“I grew up three blocks from the school. As a child I swam in the creek, sledded on the hills, ran through the trees and petted the horses,” Newman said. “(As a teenager) I performed in plays and attended prom there. As an adult, I studied in the library and learned in the classrooms. Because of my time at Wilson, I was able to become the teacher I am today. The education and biology classes I took were topnotch and the professors were fantastic. The small classes, close relationships and comfortable and affordable setting were important factors in my success."
Now a teacher of biology at East High School in Rochester, N.Y., Newman added something to his resume in December that few of his peers can claim: certification through the National Board for Professional Teaching Standards (NBPTS). Created in 1987 in response to A Nation at Risk, a report issued by the National Commission on Excellence in Education, NBPTS sought to create advanced standards for effective teaching and learning by which teachers could be evaluated on a voluntary basis.
Although there are now more than 100,000 board-certified teachers in all 50 states, relatively few populate the nation’s schools. Those who do spent countless hours preparing written and videotaped portfolios on which they were evaluated on mastery of their subject and their teaching ability using the board’s “Five Core Propositions for Teaching.” (Link to www.nbpts.org)
“It was one of the hardest things I have ever done as an educator,” Newman acknowledged. “During that time, I was also working as a mentor to new teachers in the district, and training veteran mentors in methods of communication. I also became part of a small cohort of teachers at the University of Rochester working on (becoming) master teacher fellows in math and science. But I wanted to push myself to be the best teacher I could and I had heard about this program.”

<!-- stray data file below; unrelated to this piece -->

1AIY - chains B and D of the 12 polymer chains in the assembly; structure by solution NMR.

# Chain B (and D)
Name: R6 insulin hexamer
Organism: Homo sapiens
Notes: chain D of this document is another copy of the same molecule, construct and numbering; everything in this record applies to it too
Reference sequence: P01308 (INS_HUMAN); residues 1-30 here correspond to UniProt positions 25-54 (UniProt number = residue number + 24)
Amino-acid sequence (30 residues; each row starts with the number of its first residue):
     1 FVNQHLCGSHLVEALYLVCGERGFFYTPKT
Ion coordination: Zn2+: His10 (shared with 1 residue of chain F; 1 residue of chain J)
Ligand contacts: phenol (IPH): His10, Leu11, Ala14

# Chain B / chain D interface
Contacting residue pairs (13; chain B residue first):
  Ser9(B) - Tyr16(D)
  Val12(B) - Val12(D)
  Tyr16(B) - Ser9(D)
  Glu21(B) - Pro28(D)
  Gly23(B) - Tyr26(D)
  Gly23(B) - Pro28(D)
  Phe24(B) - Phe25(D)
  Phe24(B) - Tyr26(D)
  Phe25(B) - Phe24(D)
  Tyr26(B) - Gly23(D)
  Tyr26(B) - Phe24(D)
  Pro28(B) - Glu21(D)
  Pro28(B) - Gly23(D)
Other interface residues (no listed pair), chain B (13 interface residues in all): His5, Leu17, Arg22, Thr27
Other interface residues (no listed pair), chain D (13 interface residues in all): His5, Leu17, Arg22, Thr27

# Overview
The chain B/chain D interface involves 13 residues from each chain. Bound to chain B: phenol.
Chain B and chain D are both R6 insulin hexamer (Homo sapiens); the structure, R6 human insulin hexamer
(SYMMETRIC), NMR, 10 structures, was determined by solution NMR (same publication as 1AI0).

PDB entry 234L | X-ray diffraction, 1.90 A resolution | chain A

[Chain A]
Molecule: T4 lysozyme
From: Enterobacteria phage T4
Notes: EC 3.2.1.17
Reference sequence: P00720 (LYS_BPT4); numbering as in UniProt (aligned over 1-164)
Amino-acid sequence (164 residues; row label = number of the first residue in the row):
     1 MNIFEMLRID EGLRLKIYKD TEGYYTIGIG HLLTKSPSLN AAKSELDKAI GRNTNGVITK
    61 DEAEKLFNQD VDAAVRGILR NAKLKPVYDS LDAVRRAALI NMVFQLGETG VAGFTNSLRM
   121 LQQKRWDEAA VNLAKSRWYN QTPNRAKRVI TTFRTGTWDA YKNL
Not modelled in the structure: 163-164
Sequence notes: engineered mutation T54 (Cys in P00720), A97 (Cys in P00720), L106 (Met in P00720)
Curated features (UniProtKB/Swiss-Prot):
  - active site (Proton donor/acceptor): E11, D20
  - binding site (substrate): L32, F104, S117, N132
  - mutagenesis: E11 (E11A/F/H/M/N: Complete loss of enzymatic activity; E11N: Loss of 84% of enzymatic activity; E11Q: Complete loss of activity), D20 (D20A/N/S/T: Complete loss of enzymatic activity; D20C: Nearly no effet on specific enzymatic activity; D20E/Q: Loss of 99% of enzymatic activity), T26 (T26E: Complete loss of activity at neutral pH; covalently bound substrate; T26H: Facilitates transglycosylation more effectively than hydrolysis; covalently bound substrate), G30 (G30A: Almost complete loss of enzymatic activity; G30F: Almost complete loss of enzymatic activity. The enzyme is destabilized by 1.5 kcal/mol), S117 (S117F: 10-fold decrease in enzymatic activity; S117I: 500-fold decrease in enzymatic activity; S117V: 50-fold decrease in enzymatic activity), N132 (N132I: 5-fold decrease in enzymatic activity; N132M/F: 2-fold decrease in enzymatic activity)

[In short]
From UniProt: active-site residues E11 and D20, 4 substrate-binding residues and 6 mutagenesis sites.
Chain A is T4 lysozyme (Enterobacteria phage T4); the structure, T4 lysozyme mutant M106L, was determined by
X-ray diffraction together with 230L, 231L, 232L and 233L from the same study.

If being the best means offering students something they cannot get elsewhere, Newman qualifies on another level. His school may be the only high school in the country to offer ophthalmic fabrication, a course he helped create to teach students not only about the biology of the eye, but also about the art of crafting prescription eyewear, which he hopes his students will eventually be able to do for district schoolchildren.
“We look at it as an opportunity to do real hands-on and relevant learning that involves application of ideas and concepts,” said Newman, whose qualifications to teach the class date back to his days as an optician in the Navy — a career which led him to pursue a biology degree from Mansfield University.
For Newman, making real connections with authentic science and doing it in unique and challenging ways is what teaching is all about. “In my biology class, I’ve created activities that have students explore some of the fundamental experiences of evolution and natural selection, including comparing skeletons of various organisms and examining fossils of organisms,” he said. “In my ophthalmic fab class, my students get to dissect cow eyes and relate those to human eyes and the vision problems some people experience. They get to experience learning in a new and different manner.”
Creativity may be a hallmark of his teaching, but he is equally inventive outside the classroom. Take his garage, which has housed everything from a model Noah’s Ark—which he made for his children’s preschool — to a coffee table in the shape of a butterfly that he made as a wedding gift for a friend. A proud member of LumberJocks, an online woodworking forum, Newman even has a web page to display and market his work (http://lumberjocks.com/LoganN/projects).
Although his life has taken him in directions he could not have envisioned when he explored the Wilson campus as a boy, he is unequivocal in crediting the College for giving him the tools that launched him into a career he thrives on.
"I truly believe that it was the great start I got at Wilson that helped me attain national certification,” said Newman. “Without the Teacher Intern Program at Wilson, I would not be the teacher I am today. Wilson helped to push me to be my best."